– Kevin
    Commented Sep 28, 2015 at 16:40
  • 17
    @JasonBaker being designed for HNQ isn't bad per se. The problem is when perfectly good titles are edited to be poor and attempts to fix it are rolled back and rejected.
    – Kevin
    Commented Sep 28, 2015 at 16:56
  • 5
    I must agree with most of @Kevin's comments here, and must disagree with this answer. A couple of comments: "Who gave life to the dragons" isn't like "Were the moon landings faked" -- no-one, not even the crazies, will consider even for a minute someone is asking about real-life dragons. Similarly, most of the other questions don't seem even remotely clickbaity or crazy-attracting.
    – Andres F.
    Commented Sep 28, 2015 at 23:17
  • 14
    Also, I find all these memes like "Richard is wrong" or whatever seriously off-putting. I like scifi.se and I like participating/reading it, but I have no interest AT ALL in taking part of the "extended community" or spending too much time in chat or wherever you guys hang out all the time. Obviously, this means I'm unfamiliar -- and not at all interested -- in these memes. I think when discussing policy they should be left out, since they are not interesting to users like me, and only add noise as well as the faint notion that there is some kind of clique here. No offense meant.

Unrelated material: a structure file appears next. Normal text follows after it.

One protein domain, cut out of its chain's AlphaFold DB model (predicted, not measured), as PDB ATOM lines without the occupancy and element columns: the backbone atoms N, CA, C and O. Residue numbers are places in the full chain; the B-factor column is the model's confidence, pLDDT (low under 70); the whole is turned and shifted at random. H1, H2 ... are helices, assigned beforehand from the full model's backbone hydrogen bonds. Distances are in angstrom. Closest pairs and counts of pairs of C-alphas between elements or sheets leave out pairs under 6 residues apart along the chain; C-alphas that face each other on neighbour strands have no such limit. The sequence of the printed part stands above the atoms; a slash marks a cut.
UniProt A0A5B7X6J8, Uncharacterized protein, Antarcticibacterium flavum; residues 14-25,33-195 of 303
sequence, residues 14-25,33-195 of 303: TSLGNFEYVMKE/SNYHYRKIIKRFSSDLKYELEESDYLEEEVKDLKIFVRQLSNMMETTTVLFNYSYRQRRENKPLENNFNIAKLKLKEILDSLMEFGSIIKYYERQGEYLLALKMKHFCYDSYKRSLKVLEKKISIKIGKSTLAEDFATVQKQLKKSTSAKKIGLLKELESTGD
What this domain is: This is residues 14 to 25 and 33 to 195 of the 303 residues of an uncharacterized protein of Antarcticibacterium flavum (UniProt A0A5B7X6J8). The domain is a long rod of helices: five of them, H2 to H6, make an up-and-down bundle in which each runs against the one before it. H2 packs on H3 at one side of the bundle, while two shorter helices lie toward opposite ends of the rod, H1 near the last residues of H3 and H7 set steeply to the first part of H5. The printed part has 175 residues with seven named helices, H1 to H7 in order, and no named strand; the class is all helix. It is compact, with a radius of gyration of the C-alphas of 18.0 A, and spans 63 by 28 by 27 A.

– Andres F.
    Commented Sep 28, 2015 at 23:20
  • 9
    (Another example of something I find cliquey and off-putting is when you guys are joking in chat and decide to ask a silly and obviously close-worthy question, and you know nothing serious will happen to the guy asking it because he is "one of the guys" -- aka 'Richard made me ask this!' -- whereas if it was a newbie, they would get their question closed, downvoted and deleted pronto, and in no friendly terms)
    – Andres F.
    Commented Sep 28, 2015 at 23:23
  • 16
    Here's the thing: unless I am a "crazy" (arguably not improbable, as I did write this question), the question misleads more than just the "crazies", and that term seems to be an effort at poisoning-the-well. Personally, I clicked the clickbait in the hopes of seeing some great and educational answers, the kind of well-researched conspiracy-squishing responses that legitimate questions on the moon landings often get. And instead, I found it was a mod clowning about on a question about a series I have no interest in, then threatening people who tried to fix it. Bait-and-switch is poor UX. Commented Sep 29, 2015 at 1:27
  • 6